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What is meant by T bills and how transactions are made of T bills

Tags: money, real estate, education
Asked by sujit kulkarni, 08 May '10 12:48 pm
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A T-bill is short-term debt of the federal government with a maturity of 13 weeks, 26 weeks, or one year. T-bills do not pay interest but are bought and sold for less than face value and then redeemed at maturity at face value. Thus, if one buys a six-month T-bill with a face value of $10,000 for $9500, the effective interest rate is about 10% per year. The price of T-bills is determined by bids that buyers submit; the Treasury fills the highest bids first, and continues filling orders until its offering is sold out. The Treasury sells T-bills each week, but most of the proceeds are used to pay off the T-bills that are maturing.Although some individuals buy T-bills, (you can buy one from any Federal Reserve Bank without any service charge--the Fed acts as a broker for the Treasury), most T-bills are bought by financial intermediaries, large companies, and governmental units.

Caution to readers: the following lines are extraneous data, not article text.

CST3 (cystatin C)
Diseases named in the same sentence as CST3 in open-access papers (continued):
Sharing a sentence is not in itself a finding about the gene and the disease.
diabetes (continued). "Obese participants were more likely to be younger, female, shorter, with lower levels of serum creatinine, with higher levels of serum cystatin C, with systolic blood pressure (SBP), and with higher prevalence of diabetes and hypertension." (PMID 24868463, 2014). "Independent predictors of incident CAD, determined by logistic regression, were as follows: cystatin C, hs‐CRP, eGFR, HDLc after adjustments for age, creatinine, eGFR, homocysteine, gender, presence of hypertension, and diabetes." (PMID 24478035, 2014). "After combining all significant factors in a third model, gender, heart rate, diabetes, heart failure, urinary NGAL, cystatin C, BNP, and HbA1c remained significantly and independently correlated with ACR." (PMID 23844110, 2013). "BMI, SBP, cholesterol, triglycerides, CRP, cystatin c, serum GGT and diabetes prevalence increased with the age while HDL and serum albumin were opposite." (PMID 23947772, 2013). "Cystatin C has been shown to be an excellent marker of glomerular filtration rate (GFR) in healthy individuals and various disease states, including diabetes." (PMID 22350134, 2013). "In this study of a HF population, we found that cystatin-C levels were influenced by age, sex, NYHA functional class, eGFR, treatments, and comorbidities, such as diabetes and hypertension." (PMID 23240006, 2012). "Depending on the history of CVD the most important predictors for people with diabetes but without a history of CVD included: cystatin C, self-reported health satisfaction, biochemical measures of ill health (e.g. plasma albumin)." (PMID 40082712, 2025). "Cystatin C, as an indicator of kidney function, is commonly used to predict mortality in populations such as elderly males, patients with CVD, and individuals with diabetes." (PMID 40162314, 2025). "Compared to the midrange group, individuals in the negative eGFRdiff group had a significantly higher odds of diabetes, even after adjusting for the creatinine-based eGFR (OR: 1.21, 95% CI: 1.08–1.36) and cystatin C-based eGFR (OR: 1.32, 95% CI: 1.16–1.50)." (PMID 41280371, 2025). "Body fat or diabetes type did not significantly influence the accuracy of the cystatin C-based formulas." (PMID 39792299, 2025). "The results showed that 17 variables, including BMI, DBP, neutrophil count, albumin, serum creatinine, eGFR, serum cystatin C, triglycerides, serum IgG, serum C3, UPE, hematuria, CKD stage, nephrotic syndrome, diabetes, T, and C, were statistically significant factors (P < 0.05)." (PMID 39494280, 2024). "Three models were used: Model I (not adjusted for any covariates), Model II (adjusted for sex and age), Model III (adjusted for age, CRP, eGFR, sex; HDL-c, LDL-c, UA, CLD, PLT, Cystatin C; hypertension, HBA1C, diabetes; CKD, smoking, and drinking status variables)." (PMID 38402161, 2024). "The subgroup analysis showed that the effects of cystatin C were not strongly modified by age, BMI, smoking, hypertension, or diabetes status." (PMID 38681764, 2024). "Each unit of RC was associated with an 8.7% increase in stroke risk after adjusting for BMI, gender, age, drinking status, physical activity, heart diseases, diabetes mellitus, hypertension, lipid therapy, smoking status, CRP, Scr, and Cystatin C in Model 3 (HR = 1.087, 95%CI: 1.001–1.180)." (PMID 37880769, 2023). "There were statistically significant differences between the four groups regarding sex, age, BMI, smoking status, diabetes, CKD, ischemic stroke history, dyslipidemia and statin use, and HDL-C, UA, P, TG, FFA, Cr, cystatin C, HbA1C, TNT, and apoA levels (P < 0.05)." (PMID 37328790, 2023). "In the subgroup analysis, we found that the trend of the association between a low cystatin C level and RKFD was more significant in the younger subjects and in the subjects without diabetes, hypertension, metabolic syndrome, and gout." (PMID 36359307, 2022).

Answered by beena john, 08 May '10 12:54 pm

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